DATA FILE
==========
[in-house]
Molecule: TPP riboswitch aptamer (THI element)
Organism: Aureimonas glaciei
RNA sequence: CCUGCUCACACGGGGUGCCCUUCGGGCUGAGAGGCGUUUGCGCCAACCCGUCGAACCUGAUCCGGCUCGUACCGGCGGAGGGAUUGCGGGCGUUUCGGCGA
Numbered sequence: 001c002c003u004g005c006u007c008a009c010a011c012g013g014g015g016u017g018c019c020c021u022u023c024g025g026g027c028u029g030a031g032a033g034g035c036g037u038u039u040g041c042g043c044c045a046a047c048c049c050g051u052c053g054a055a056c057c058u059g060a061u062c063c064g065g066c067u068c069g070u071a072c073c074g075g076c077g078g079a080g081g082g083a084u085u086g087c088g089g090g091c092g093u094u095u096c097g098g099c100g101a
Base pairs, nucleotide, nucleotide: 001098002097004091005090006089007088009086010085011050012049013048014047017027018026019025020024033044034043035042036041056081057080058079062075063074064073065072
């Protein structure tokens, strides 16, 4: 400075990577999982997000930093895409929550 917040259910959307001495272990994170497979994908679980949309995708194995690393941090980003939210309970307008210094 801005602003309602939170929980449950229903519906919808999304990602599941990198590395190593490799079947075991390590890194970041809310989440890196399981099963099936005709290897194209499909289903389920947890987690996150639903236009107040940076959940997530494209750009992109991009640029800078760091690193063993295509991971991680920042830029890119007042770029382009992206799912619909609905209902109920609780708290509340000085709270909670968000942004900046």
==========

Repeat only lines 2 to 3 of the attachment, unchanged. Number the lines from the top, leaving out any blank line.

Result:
Molecule: TPP riboswitch aptamer (THI element)
Organism: Aureimonas glaciei